Female Surgical Applicants Not Equivalent to Med School Graduates


Historically, representation of women and minority populations is low in surgical specialties.


In a recent analysis, investigators see the percentage of female surgical applicants over the last decade is not equivalent to female medical school graduates.

Krystina Choinski, MD, and a team of investigators examined the trends in sex and racial/ethnic diversity of the applicant pool to US surgical residency and fellowship programs over the last decade. The team collected applicant and US medical school graduating class demographics from the Electronic Residency Application Service database and Association of American Medical College records. Also included were Accreditation Council for Graduate Medical Education-accredited surgical residencies and fellowships from January 2008-December 2018.

The investigators collected the number of males, females, and total applicants and graduates in each surgical specialty and graduating class. Self-reported data on race and ethnicity were categorized by Asian, black/African American, Hispanic, white, American Indian/Alaskan Native, Native Hawaiian/Pacific Islander, other, and unknown.

Overall, the percentage of US female medical graduates stayed stable, from 46% in 2008 to 47% in 2018 (P <.001). Some surgical residency programs saw an increase in female applicants, including integrated thoracic surgery (13% to 27%; P <.001), integrated vascular surgery (16% to 27%; P <.001), categorical general surgery (27% to 38%; P <.001), and urology (24% to 28%; P=.03) programs. There was still a low number of female applicants to orthopedics (14% to 16%; P=.003). Choinski and the team saw that there was no decrease in female applicants in any surgical residency program from 2008-2018.

When the team looked at fellowship programs, there was an increase in the percentage of female applicants to colorectal (28% to 44%; P=.03) and pediatric surgery (50% to 54%; P=.002). The investigators did not see the trend as significant for female applicants for vascular (18% to 30%; P=.09), thoracic (13% to 26%; P=.06), and plastic surgery fellowships (32% to 39%; P=.08).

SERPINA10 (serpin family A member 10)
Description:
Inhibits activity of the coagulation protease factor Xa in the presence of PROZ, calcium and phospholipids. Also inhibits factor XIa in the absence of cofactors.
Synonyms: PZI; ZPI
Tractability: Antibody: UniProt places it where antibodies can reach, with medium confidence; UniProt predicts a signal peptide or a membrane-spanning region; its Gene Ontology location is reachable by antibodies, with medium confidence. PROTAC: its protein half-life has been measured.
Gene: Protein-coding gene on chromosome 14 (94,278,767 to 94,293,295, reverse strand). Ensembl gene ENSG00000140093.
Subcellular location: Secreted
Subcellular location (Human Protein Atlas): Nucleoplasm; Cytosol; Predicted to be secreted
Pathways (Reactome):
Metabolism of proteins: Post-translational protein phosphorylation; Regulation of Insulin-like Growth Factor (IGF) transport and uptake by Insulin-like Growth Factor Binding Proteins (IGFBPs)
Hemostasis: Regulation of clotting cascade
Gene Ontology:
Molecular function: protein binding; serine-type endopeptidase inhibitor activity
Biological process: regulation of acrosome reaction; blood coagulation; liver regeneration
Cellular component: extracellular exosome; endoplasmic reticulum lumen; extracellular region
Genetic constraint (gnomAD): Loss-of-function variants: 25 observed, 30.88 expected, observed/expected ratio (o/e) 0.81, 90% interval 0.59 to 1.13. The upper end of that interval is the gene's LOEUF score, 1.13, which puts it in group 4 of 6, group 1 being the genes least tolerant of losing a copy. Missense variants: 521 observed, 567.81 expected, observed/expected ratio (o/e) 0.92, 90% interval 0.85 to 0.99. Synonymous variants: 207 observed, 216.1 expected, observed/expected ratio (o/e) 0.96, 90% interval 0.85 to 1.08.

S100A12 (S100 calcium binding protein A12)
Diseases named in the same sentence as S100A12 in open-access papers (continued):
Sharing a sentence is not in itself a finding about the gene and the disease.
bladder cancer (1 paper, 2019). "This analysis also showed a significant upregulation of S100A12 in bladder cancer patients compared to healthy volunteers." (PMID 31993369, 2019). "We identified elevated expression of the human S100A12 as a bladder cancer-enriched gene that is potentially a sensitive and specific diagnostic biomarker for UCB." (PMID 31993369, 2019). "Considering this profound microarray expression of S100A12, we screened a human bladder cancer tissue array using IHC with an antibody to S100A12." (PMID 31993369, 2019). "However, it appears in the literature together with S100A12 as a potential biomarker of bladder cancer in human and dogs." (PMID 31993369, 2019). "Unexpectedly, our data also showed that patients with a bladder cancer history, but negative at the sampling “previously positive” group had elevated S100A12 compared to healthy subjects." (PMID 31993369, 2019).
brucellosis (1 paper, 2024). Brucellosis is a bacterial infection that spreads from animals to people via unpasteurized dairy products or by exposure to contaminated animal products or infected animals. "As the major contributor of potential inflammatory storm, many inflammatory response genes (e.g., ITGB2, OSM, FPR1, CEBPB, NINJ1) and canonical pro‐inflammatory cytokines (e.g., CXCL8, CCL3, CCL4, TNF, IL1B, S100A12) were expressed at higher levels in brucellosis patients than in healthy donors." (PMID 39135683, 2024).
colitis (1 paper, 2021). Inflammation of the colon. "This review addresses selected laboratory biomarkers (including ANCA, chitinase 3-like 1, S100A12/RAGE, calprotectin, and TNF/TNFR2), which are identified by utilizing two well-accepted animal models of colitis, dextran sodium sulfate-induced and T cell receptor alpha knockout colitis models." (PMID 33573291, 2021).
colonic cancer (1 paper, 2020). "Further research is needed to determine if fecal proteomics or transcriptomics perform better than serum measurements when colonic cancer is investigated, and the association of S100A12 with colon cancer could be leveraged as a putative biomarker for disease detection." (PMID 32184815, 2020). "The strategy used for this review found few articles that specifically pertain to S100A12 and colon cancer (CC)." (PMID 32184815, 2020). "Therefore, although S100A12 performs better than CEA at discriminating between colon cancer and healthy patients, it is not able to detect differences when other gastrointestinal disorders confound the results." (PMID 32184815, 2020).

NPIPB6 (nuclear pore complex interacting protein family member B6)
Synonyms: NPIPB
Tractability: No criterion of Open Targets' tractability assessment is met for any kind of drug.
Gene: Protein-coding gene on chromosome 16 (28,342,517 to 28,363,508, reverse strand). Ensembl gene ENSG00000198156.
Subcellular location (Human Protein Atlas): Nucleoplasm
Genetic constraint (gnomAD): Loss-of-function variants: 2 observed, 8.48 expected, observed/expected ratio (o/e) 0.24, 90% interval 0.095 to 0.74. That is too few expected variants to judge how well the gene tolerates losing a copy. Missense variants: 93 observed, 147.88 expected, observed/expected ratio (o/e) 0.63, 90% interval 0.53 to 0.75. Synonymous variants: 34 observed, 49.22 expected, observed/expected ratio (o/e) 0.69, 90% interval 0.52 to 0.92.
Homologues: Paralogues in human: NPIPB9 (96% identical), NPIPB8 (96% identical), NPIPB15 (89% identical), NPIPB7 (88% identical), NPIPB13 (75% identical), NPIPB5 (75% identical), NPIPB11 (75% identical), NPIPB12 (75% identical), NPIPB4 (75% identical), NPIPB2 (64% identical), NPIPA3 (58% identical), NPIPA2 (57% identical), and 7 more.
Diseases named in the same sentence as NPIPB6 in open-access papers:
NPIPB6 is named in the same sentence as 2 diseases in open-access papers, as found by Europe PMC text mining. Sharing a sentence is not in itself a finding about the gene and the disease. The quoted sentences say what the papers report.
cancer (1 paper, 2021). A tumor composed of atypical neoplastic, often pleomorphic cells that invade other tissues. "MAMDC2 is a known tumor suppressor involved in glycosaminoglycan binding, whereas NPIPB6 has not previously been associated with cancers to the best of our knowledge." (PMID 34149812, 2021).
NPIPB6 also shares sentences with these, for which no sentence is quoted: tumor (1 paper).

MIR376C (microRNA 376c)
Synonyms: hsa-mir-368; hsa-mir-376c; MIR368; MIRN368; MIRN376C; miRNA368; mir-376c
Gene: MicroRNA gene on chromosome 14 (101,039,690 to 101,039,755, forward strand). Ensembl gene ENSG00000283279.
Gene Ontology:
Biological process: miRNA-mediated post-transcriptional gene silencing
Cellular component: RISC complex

Among the data collected on US medical school graduating classes, the investigators noted a significant increase in Asian (22% to 24%; P=.02) and Hispanic (8% to 9%; P <.001) graduates. What’s more, there was a decrease in black (7 % to 6.5%; P <.001) and white (68% to 62%; P <.001) graduates. For specialties, there was no significant change in Hispanic and black applicants, while there was a decrease in the percentage of Asian applicants to surgical residency and fellowship programs.

The study authors noted the representation of women and minority populations has been historically low in surgery. In fact, in 1964, 93% of all US medical students were male and 97% were non-Hispanic white. Women only began being recognized in surgery in the late 20th century. Now, women make up <25% of multiple surgical specialties.

Although there is an increase in diversity among US medical school graduates, the raise did not translate to increased diversity in the surgical training program applicant pool, Choinski and the team found. The increase in female medical students was outpaced by the increase in applicants to surgical training programs. Only pediatric and colorectal specialties saw an equivalent number of applicants to graduates.

To address this, there could be more recruitment strategies, which could be investigated in future research. It is also important to address the potential barriers of medical students.

The study, “Trends in Sex and Racial/Ethnic Diversity in Applicants to Surgery Residency and Fellowship Programs,” was published online in JAMA Surgery.

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